[9] [9] R. Bussow and W. Grieskamp, “A modular framework for the integration of heterogeneous notations and tools,” Proceedings of the 1st International Conference on Inte-grated Formal Methods, UK, Springer, pp. 211-230, 1999.

[10] [10] W. Grieskamp, T. Santen, and B. Stoddart, “Integrated formal methods (IFM 2000),” Germany, Springer, 2000.

[11] [11] T. B. Raymond, “Integrating formal methods by unifying abstractions,” LNCS, Springer, Vol. 2999, pp. 441-460, 2004.

[12] [12] J. S. Dong, R. Duke, and P. Hao, “Integrating object-Z with timed automata,” in Proceedings of the 10th IEEE International Conference on Engineering of Complex Computer Systems, pp. 488-497, 2005.

[13] [13] S. Dong, et al., “Timed patterns: TCOZ to timed auto-mata,” in the 6th IEEE International Conference on For-mal Engineering Methods, USA, 2004.

[14] [14] R. L. Constable, et al., “Formalizing automata II: Decid-able properties,” Cornell University, 1997.

[15] [15] R. L. Constable, et al., “Constructively formalizing automata theory,” Foundations of Computing Series, MIT Press, 2000.

[16] [16] X. He, “Pz nets a formal method integrating Petri nets with Z,” Information & Software Technology, Vol. 43, No.1, pp. 1–18, 2001.

[17] [17] M. Heiner and M. Heisel, “Modeling safety critical sys-tems with Z and Petri nets,” International Conference on Computer Safety, Reliability and Security, LNCS, Springer, Vol. 1698, pp. 361–374, 1999.

[18] [18] H. Leading and J. Souquieres, “Integration of UML and B specification techniques: Systematic transformation from OCL expressions into B,” in the Proceedings of Asia-Pacific Software Engineering Conference (APSEC 02), Australia, 2002.

[19] [19] H. Leading and J. Souquieres, “Integration of UML views using B notation,” in the Proceedings of Workshop on Integration and Transformation of UML Models, Spain, 2002.

[20] [20] W. Wechler, “The concept of fuzziness in automata and language theory,” Akademic-Verlag, Berlin, 1978.

[21] [21] N. M. John and S. M. Davender, “Fuzzy automata and languages: Theory and applications,” Chapman & HALL, 2002.

[22] [22] M. Ito, “Algebraic theory of automata and languages,” World Scientific Publishing, 2004.

[23] [23] K. Kaynar and N. Lynchn, “The theory of timed I/O automata,” Morgan & Claypool Publishers, 2006.

[24] [24] C. Godsil and G. Royle, “Algebraic graph theory,” Springer, 2001.

[25] [25] Z. Aleksic, “From biology to computation,” IOS Press Publishers, 1993.

[26] [26] L. B. Kier, P. G. Seybold, and C. K. Cheng, “Modeling chemical systems using cellular automata,” Springer, 2005.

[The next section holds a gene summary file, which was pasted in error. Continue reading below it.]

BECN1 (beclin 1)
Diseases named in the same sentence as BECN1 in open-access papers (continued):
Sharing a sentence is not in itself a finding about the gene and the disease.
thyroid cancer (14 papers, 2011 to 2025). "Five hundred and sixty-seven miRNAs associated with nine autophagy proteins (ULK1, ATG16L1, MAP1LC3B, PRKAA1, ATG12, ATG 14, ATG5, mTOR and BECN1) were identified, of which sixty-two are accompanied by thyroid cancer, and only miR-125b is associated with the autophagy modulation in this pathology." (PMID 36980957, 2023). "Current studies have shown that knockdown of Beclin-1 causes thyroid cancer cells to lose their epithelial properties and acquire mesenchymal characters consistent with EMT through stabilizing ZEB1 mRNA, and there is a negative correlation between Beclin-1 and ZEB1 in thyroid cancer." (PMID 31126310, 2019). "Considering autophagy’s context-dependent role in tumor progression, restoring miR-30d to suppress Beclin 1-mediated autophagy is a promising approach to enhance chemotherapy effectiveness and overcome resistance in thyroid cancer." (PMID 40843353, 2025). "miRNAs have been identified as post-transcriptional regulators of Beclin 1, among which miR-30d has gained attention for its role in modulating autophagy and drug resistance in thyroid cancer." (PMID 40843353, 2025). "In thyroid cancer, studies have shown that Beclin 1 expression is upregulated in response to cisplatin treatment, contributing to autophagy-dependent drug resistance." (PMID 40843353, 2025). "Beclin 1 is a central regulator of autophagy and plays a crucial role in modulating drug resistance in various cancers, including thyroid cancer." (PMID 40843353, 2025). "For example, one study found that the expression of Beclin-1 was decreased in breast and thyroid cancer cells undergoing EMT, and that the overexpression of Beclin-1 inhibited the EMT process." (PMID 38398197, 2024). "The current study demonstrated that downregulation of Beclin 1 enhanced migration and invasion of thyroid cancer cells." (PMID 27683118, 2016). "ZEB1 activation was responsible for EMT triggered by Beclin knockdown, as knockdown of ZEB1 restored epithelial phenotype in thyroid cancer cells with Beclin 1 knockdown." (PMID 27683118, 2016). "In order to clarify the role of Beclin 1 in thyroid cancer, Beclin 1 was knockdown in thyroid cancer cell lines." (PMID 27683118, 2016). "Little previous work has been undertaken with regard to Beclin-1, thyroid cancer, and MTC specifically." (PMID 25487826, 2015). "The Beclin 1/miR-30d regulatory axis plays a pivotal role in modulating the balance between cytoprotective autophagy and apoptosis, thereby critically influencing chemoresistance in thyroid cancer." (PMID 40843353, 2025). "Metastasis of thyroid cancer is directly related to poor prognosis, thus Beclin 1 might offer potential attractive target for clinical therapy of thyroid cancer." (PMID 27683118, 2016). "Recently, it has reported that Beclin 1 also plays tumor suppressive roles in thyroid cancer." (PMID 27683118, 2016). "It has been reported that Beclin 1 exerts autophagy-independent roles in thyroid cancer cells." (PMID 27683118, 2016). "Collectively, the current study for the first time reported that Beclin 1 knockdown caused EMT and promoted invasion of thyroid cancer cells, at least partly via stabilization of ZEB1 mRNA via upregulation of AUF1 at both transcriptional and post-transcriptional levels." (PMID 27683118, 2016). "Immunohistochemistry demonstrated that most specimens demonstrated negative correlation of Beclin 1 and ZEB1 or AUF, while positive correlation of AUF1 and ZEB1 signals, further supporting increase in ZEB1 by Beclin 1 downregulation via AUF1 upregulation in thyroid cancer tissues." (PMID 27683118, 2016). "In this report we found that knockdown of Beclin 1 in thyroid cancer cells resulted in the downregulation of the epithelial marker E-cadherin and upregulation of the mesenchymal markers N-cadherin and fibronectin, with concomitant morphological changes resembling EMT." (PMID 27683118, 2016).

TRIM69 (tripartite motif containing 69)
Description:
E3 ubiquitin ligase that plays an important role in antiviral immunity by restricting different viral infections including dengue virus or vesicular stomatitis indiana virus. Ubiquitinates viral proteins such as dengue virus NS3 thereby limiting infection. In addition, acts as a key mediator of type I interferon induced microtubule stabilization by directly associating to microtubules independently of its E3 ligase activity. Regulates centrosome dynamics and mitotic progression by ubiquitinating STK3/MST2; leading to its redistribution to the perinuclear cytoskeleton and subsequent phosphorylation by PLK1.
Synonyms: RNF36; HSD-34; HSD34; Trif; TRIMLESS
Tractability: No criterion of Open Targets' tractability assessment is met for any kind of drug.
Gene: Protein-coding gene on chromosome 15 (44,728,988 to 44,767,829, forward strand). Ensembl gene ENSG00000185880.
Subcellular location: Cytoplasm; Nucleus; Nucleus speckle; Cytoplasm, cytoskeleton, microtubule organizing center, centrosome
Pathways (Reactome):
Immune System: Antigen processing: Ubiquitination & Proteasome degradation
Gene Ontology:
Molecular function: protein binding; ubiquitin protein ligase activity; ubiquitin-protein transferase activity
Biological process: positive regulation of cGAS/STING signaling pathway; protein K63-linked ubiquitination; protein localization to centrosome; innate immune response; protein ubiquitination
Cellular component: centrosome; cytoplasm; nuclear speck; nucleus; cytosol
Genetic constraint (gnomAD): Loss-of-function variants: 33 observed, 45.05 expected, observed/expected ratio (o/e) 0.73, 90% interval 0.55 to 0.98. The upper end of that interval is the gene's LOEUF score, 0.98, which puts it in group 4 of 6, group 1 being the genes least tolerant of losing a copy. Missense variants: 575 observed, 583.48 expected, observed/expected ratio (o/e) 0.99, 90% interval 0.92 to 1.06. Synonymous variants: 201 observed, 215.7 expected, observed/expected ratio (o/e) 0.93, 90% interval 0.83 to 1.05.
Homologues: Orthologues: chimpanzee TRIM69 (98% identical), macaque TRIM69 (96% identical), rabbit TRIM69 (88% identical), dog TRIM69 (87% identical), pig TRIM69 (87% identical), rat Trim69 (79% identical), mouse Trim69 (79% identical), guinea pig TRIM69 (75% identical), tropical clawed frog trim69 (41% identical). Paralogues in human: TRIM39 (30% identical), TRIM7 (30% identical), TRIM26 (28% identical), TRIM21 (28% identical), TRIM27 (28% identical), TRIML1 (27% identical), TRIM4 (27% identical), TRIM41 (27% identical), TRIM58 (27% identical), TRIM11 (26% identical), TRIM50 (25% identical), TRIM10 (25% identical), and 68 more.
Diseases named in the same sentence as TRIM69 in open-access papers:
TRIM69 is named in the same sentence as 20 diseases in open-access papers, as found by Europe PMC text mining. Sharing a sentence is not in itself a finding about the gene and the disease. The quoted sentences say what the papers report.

[27] [27] T. Ellman, “Specification and synthesis of hybrid auto-mata for physics-based animation,” Automated Software Engineering, Vol. 13, No. 3, pp. 395–418, 2006.

[28] [28] D. Conrad and B. Hotzer, “Selective integration of formal methods in development of electronic control units,” in Proceedings of 2nd International Conference on Formal Engineering Methods, Vol. 9, No. 11, pp.144–155, 1998.

[29] [29] M. Brendan and J. S. Dong, “Blending object-Z and timed CSP: An introduction to TCOZ,” in Proceedings of the 1998 International Conference on Software Engi-neering, Vol. 19, No. 25, pp. 95–104, 1998.

[30] [30] J. V. Guttag and J. J. Horning, “The algebraic specifica-tion of abstract data types,” Acta Informatica, Springer Berlin, pp. 27–52, 2004.

[31] [31] A. T. Nakagawa, et al., “Cafe an industrial-strength alge-braic formal method,” Elsevier Science & Technology, 2000.

[32] [32] J. M. Spivey, “The Z notation: A reference manual,” Prentice Hall, 1989.

[33] [33] J. M. Wing, “A specifier: Introduction to formal meth-ods,” IEEE Computer, Vol. 23, No. 9, pp. 8–24, 1990.

[34] [34] J. Woodcock and J. Davies, “Using Z: Specification, refinement and proof,” Prentice Hall International, 1996.

[35] [35] J. A. Anderson, “Automata theory with modern applica-tions,” Cambridge University Press, 2006.

[36] [36] L. L. Claudio, et al., “Applications of finite automata representing large vocabularies,” Software Practice & Experience, Vol. 23, No. 1, pp. 15–30, 1993.

[37] [37] Y. V. Moshe, “Nontraditional applications of automata theory,” Theoretical Aspects of Computer Software, 1994.

[38] [38] D. I. A. Cohen, “Introduction to computer theory,” 2nd Edition, John Wiley & Sons Inc., 1996.

[39] [39] N. A. Zafar, A. Hussain, and A. Ali, “Formal proof of equivalence in endomorphisms and automorphisms over strongly connected automata,” International Conference on Computer Science and Software Engineering (CSSE 2008), Wuhan, China, 2008.

[40] [40] D. P. Tuan, “Computing with words in formal methods,” University of Canberra, Australia, 2000.

[41] [41] J. P. Bowen, “Formal specification and documentation using Z: A case study approach,” International Thomson Computer Press, 1996.

[42] [42] S. A. Vilkomir and J. P. Bowen, “Formalization of soft-ware testing criterion,” South Bank University, London, 2001.

[43] [43] C. T. Chou, “A formal theory of undirected graphs in higher order logic,” in Proceedings of 7th International Workshop on Higher Order Logic, Theorem Proving and Application, LNCS, Vol. 859, pp. 144–157, 1994.